Sudan's first multi-party elections in 24 years have failed to meet international standards, observers from the US and EU said.
Monitors from the US Carter Centre, run by former US president Jimmy Carter, echoed earlier criticism by the European Union on Saturday in their first official judgements on the poll.
"It is apparent that the elections will fall short of meeting international standards and Sudan's obligations for genuine elections in many respects," a statement from the Carter Centre said.
"Unfortunately, many political rights and freedoms were circumscribed for most of this period, fostering distrust among the political parties.
"Ultimately the success of the elections will depend on whether Sudan's leaders take action to promote lasting democratic transformation."
Earlier, Veronique de Keyser, the head of a 130-member EU observer mission in Sudan, also criticised the poll, saying there had been "significant deficiencies" including logistical problems and intimidation.
She said names were missing from voter registries, election resources were not evenly spread to all parts of the vast country and there were cases of voter intimidation.
"These elections have struggled to reach international standards. They have not reached them all," she said.
"Although these elections paved the way for democratic progress, it is essential that the shortcomings are addressed."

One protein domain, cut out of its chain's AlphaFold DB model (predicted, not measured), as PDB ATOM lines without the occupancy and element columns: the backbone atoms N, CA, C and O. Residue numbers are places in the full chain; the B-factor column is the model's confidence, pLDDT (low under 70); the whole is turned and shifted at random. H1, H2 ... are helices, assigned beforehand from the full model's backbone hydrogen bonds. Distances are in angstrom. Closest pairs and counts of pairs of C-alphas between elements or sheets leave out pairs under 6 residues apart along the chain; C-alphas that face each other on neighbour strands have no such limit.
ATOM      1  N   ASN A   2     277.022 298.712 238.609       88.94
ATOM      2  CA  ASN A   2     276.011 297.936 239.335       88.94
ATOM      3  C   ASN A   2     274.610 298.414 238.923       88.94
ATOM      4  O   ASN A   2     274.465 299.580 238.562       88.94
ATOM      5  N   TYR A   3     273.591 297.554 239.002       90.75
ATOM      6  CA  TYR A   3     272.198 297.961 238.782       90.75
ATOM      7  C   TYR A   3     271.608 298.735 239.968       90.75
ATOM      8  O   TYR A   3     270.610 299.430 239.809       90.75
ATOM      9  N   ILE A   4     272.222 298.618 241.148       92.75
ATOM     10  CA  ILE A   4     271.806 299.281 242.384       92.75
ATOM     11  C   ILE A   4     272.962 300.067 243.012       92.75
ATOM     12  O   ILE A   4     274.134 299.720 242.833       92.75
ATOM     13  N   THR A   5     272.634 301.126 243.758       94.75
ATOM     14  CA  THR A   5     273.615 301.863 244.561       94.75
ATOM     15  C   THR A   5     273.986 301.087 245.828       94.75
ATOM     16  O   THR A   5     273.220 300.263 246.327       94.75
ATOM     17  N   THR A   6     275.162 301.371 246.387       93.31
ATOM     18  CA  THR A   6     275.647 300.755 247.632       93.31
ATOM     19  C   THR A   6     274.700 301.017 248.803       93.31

Final results due
Final results from the election are due on Tuesday, with Omar al-Bashir, the country's president, widely expected to win after his rivals boycotted the race.
Sudanese officials began counting millions of ballots on Friday after five days of voting.
The election, which was tainted by boycotts and accusations of fraud, was extended for two days after many polling stations opened without ballot papers.
Obsververs had said the election was a step forward for the oil-producing country hoping to evolve into a democracy before a referendum scheduled for next year on independence for south Sudan.
But as the election entered its final day on Thursday, nine members of Sudan's ruling party National Congress Party (NCP) were reportedly killed in a shooting while voting took place in the south of the country.
Agnes Lokudu, the head of the National Congress Party in south Sudan, blamed Thursday's shooting in Western Bahr al-Ghazal state on the region's local military.
The NCP, which dominates the north of the country, rules alongside the southern-based Sudan People's Liberation Movement (SPLM) as part of a peace deal that ended civil war in 2005, but there are significant tensions between the two parties.
The SPLM denied that the separate south Sudan army was involved in the incident.
The SPLM pulled out of parliamentary voting in most northern states and withdrew Yasser Arman as a candidate for the presidency. The Umma party also pulled its candidate out the presidential race.
Those decisions left little competition for al-Bashir, the leader of the NCP who has been in power for 22 years.